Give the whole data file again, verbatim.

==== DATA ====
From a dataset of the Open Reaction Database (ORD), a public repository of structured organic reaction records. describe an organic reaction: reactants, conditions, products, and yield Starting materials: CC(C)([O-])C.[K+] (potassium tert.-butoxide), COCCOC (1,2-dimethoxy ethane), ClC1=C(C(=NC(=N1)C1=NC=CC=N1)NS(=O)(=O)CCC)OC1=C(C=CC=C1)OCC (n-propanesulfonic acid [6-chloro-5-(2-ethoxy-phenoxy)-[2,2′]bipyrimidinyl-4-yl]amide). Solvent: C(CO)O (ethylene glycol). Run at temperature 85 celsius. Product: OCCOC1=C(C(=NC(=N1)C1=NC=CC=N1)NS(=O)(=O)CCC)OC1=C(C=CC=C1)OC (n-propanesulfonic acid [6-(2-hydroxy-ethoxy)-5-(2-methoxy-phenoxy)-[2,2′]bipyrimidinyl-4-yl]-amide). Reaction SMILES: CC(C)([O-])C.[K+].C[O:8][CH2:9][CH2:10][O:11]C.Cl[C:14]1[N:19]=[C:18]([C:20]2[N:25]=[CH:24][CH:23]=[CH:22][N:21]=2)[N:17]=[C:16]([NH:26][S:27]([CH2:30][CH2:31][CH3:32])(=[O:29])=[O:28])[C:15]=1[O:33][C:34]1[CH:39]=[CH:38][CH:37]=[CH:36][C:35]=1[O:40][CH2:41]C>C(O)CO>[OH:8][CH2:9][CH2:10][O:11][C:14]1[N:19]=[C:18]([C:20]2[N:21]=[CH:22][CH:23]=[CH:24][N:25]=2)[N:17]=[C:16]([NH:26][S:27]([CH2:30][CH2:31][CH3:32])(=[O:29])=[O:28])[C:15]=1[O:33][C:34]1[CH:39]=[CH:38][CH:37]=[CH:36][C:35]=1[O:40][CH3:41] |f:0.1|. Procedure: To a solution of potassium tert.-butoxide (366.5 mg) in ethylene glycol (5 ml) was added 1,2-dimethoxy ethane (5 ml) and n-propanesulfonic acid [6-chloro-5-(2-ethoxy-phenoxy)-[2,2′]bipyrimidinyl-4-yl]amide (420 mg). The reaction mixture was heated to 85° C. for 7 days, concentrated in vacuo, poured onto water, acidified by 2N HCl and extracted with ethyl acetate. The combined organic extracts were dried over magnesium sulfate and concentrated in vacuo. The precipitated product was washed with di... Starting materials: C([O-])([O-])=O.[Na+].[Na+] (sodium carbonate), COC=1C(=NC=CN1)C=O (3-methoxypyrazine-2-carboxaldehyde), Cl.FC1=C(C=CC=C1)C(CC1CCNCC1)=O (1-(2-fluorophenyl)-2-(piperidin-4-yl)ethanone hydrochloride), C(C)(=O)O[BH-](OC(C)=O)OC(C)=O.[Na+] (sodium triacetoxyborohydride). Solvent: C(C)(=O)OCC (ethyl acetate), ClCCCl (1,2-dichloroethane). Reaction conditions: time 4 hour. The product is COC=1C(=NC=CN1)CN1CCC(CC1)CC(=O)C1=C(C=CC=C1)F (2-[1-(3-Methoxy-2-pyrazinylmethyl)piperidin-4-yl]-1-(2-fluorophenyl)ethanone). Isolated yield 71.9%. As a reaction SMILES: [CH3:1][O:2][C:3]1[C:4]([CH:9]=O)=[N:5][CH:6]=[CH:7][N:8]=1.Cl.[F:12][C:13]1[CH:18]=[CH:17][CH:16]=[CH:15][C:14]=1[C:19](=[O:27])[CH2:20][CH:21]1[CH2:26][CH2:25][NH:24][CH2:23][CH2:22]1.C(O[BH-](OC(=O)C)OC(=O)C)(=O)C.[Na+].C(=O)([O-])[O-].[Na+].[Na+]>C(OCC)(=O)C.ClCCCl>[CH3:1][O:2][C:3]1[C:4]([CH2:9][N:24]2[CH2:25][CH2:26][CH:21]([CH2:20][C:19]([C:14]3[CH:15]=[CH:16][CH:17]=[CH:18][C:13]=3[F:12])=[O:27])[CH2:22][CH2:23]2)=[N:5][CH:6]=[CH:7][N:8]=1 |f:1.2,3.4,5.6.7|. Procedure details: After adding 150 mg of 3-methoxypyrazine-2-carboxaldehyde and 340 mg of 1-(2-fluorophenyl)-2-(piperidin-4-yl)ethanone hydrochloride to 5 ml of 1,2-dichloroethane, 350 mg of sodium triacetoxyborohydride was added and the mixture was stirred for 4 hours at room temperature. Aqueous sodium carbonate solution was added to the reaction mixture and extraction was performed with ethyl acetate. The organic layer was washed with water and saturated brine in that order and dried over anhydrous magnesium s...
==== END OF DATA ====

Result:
From a dataset of the Open Reaction Database (ORD), a public repository of structured organic reaction records. describe an organic reaction: reactants, conditions, products, and yield Starting materials: CC(C)([O-])C.[K+] (potassium tert.-butoxide), COCCOC (1,2-dimethoxy ethane), ClC1=C(C(=NC(=N1)C1=NC=CC=N1)NS(=O)(=O)CCC)OC1=C(C=CC=C1)OCC (n-propanesulfonic acid [6-chloro-5-(2-ethoxy-phenoxy)-[2,2′]bipyrimidinyl-4-yl]amide). Solvent: C(CO)O (ethylene glycol). Run at temperature 85 celsius. Product: OCCOC1=C(C(=NC(=N1)C1=NC=CC=N1)NS(=O)(=O)CCC)OC1=C(C=CC=C1)OC (n-propanesulfonic acid [6-(2-hydroxy-ethoxy)-5-(2-methoxy-phenoxy)-[2,2′]bipyrimidinyl-4-yl]-amide). Reaction SMILES: CC(C)([O-])C.[K+].C[O:8][CH2:9][CH2:10][O:11]C.Cl[C:14]1[N:19]=[C:18]([C:20]2[N:25]=[CH:24][CH:23]=[CH:22][N:21]=2)[N:17]=[C:16]([NH:26][S:27]([CH2:30][CH2:31][CH3:32])(=[O:29])=[O:28])[C:15]=1[O:33][C:34]1[CH:39]=[CH:38][CH:37]=[CH:36][C:35]=1[O:40][CH2:41]C>C(O)CO>[OH:8][CH2:9][CH2:10][O:11][C:14]1[N:19]=[C:18]([C:20]2[N:21]=[CH:22][CH:23]=[CH:24][N:25]=2)[N:17]=[C:16]([NH:26][S:27]([CH2:30][CH2:31][CH3:32])(=[O:29])=[O:28])[C:15]=1[O:33][C:34]1[CH:39]=[CH:38][CH:37]=[CH:36][C:35]=1[O:40][CH3:41] |f:0.1|. Procedure: To a solution of potassium tert.-butoxide (366.5 mg) in ethylene glycol (5 ml) was added 1,2-dimethoxy ethane (5 ml) and n-propanesulfonic acid [6-chloro-5-(2-ethoxy-phenoxy)-[2,2′]bipyrimidinyl-4-yl]amide (420 mg). The reaction mixture was heated to 85° C. for 7 days, concentrated in vacuo, poured onto water, acidified by 2N HCl and extracted with ethyl acetate. The combined organic extracts were dried over magnesium sulfate and concentrated in vacuo. The precipitated product was washed with di... Starting materials: C([O-])([O-])=O.[Na+].[Na+] (sodium carbonate), COC=1C(=NC=CN1)C=O (3-methoxypyrazine-2-carboxaldehyde), Cl.FC1=C(C=CC=C1)C(CC1CCNCC1)=O (1-(2-fluorophenyl)-2-(piperidin-4-yl)ethanone hydrochloride), C(C)(=O)O[BH-](OC(C)=O)OC(C)=O.[Na+] (sodium triacetoxyborohydride). Solvent: C(C)(=O)OCC (ethyl acetate), ClCCCl (1,2-dichloroethane). Reaction conditions: time 4 hour. The product is COC=1C(=NC=CN1)CN1CCC(CC1)CC(=O)C1=C(C=CC=C1)F (2-[1-(3-Methoxy-2-pyrazinylmethyl)piperidin-4-yl]-1-(2-fluorophenyl)ethanone). Isolated yield 71.9%. As a reaction SMILES: [CH3:1][O:2][C:3]1[C:4]([CH:9]=O)=[N:5][CH:6]=[CH:7][N:8]=1.Cl.[F:12][C:13]1[CH:18]=[CH:17][CH:16]=[CH:15][C:14]=1[C:19](=[O:27])[CH2:20][CH:21]1[CH2:26][CH2:25][NH:24][CH2:23][CH2:22]1.C(O[BH-](OC(=O)C)OC(=O)C)(=O)C.[Na+].C(=O)([O-])[O-].[Na+].[Na+]>C(OCC)(=O)C.ClCCCl>[CH3:1][O:2][C:3]1[C:4]([CH2:9][N:24]2[CH2:25][CH2:26][CH:21]([CH2:20][C:19]([C:14]3[CH:15]=[CH:16][CH:17]=[CH:18][C:13]=3[F:12])=[O:27])[CH2:22][CH2:23]2)=[N:5][CH:6]=[CH:7][N:8]=1 |f:1.2,3.4,5.6.7|. Procedure details: After adding 150 mg of 3-methoxypyrazine-2-carboxaldehyde and 340 mg of 1-(2-fluorophenyl)-2-(piperidin-4-yl)ethanone hydrochloride to 5 ml of 1,2-dichloroethane, 350 mg of sodium triacetoxyborohydride was added and the mixture was stirred for 4 hours at room temperature. Aqueous sodium carbonate solution was added to the reaction mixture and extraction was performed with ethyl acetate. The organic layer was washed with water and saturated brine in that order and dried over anhydrous magnesium s...